In the Spirit
Kansas City mom Tricia Steffes celebrates tomboys with Crossing Arrows.
Many parents know to pick their battles with kids, but Tricia Steffes decided to pick her battles with something much bigger: gender stereotypes.
Through her children’s clothing brand, Crossing Arrows, the Kansas City mother of two calls to spirited girls, a.k.a. tomboys, by empowering them to embrace their individuality with fun and high-energy clothing while fighting gender stereotypes.
Created in 2016, the brand was inspired by Steffes’ own experiences with her magnetic, spunky and spirited daughter, Allie.
At 2 years old, Allie decided she had no interest in princesses or the color pink; she much preferred to express herself through boy clothes. After two and a half years of struggling to get her daughter into anything girly, Steffes gave Allie’s way a try, letting her shop in the boys’ section. Not only did she notice a difference in her daughter, but she also saw a need for more options for girls like Allie.
“I realized over time how many children were more confident wearing what made them happy,” Steffes recalls. “And I realized that parents wouldn’t let their little girls wear boy clothes because of gender stereotyping. So that’s when I decided, ‘OK, I’m going to design a line of clothing that allows little girls to dress how they want without the stigma of being called a boy.”
Crossing Arrows appeals to every kind of girl — from the rough-and-tumble athletic tomboys, to the creative, academic minds like Steffes’ older daughter Grace — through products like superhero capes, leggings and Rowen Christian couture jeans. Its best-seller is its collection of graphic tees printed by H&H Bandwagon. The tees are emblazoned with fun and encouraging messages, like “Superhero Ninja Princess” — because some girls want to be all three, Steffes says — “Donut Holes Not Gender Roles,” “Future Coder” and “Be Adventurous.”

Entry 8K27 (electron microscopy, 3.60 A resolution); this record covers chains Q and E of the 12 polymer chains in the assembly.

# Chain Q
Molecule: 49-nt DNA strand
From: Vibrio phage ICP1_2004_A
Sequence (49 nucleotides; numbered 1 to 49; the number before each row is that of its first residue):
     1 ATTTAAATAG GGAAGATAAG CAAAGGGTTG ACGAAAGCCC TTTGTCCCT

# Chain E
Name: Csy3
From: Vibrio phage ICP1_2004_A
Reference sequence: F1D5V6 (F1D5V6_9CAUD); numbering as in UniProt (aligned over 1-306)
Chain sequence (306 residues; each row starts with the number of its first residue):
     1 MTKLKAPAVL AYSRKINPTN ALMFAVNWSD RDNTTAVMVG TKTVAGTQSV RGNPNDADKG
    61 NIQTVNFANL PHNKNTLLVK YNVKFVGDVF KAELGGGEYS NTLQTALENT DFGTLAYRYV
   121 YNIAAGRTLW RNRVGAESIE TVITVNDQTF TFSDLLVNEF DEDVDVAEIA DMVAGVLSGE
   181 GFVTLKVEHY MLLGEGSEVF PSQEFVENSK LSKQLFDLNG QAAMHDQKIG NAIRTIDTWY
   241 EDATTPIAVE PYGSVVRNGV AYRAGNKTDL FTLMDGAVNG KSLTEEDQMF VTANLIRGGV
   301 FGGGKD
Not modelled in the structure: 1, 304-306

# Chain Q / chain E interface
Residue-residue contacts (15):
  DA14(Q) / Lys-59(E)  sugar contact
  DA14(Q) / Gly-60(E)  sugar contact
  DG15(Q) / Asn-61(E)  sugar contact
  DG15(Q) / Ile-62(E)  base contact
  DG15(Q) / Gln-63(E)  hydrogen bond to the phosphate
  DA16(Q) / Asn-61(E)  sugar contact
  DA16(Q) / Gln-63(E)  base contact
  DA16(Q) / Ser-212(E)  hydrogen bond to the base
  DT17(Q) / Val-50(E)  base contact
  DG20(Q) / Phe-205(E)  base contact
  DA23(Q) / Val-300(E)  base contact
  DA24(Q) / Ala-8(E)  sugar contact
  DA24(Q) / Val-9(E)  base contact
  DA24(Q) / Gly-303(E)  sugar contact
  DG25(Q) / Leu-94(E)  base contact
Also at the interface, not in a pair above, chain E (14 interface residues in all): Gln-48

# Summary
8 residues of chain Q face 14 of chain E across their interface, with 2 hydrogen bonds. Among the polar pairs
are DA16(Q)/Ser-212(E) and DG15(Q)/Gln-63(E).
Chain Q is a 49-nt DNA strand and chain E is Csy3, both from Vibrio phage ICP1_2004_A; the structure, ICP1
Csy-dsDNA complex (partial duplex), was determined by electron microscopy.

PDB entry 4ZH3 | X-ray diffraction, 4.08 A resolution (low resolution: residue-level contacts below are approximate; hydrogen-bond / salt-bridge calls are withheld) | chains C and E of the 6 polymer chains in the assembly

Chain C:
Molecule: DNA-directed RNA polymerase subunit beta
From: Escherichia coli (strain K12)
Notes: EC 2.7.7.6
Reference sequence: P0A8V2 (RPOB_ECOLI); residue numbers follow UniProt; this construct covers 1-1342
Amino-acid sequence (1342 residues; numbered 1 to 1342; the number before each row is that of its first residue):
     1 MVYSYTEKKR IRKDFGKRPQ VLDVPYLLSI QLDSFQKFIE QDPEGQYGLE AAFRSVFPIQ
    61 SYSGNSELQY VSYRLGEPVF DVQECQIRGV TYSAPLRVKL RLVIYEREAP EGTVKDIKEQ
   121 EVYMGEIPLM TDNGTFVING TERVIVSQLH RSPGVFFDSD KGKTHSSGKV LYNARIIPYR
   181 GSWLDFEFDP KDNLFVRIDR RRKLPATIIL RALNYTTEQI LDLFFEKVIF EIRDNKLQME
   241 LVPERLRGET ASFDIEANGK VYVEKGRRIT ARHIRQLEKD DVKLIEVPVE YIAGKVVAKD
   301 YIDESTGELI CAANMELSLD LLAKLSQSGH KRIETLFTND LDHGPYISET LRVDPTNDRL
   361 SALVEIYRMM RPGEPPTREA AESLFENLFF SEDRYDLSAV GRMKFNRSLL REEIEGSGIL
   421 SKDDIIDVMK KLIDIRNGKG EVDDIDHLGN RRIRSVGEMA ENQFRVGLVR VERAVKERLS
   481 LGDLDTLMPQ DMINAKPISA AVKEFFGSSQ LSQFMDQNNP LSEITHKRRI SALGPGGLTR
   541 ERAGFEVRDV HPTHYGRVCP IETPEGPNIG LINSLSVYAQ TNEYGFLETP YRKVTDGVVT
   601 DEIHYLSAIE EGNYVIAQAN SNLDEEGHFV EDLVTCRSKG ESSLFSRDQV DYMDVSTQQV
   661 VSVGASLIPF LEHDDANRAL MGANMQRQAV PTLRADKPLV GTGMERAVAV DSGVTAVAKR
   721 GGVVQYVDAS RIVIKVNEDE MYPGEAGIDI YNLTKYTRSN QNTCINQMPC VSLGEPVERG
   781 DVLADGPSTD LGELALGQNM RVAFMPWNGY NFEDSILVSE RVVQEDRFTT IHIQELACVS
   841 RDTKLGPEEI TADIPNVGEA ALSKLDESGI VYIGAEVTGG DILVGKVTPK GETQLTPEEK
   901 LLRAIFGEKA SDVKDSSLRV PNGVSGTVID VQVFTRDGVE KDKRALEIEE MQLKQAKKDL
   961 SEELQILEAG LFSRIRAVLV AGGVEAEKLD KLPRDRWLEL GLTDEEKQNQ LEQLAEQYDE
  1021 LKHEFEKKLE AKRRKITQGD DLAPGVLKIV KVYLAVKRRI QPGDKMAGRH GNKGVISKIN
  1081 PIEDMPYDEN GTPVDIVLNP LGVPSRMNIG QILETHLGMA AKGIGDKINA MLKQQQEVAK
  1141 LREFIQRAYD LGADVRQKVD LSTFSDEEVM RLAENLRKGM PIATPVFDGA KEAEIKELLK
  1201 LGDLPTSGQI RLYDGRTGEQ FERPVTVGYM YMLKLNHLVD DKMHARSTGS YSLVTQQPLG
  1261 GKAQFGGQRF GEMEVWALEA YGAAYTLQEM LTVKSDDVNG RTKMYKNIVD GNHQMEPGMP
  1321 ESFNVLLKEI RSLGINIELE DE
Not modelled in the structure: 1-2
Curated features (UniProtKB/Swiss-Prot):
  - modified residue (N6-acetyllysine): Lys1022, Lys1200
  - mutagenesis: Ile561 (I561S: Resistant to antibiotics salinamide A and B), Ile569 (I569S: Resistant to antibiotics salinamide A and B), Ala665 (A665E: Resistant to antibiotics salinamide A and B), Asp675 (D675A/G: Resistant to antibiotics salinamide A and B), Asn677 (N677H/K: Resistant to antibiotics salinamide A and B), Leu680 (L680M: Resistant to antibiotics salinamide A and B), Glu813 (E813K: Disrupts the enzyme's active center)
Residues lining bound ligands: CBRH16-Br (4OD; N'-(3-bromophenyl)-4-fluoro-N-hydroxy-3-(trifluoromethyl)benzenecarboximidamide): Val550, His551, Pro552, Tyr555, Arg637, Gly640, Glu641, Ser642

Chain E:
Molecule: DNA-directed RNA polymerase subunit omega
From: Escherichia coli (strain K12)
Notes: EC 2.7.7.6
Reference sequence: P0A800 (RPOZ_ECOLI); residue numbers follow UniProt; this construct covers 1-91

Designs like the “Squad Goals” tees feature real-life, literary and film heroes that girls are familiar with (think Ellen DeGeneres, Maya Angelou, Harry Potter’s Hermione Granger and Disney’s Moana and Mulan) while introducing them to new ones like Anne Shirley, Cassie Logan (Roll of Thunder, Hear My Cry) and Jean Louise “Scout” Finch (To Kill a Mockingbird).
Steffes found that adults want to celebrate their inner spirited girls, too. The company originally launched with children’s sizes, but after receiving an abundance of emails from mothers and other spirited girls wondering if they could get shirts in adult sizes, Steffes happily obliged.
“It’s fun,” she says. “I’ve gotten such incredible feedback from people who have purchased from us — from parents, people who have come across our line and gone, ‘Oh my gosh, I wish they had that when I was a kid.’ It’s nice to know that we are making an impact.”
Steffes wants Crossing Arrows to not only clothe children, but to also be a platform for child advocacy, something she’s been passionate about since college. Proceeds from the T-shirt sales benefit organizations like Harvesters and the Kansas City Child Protection Center.
In addition to new graphic tee designs, Steffes is in the works of adding a raglan T-shirt dress, a bomber jacket and drop-crotch pants to its arsenal. She hopes to incorporate gender-neutral pieces, underwear, swimwear, pajamas in the brand, and she plans to host events geared toward empowering, encouraging and inspiring girls.
For more information, visit crossing-arrows.com.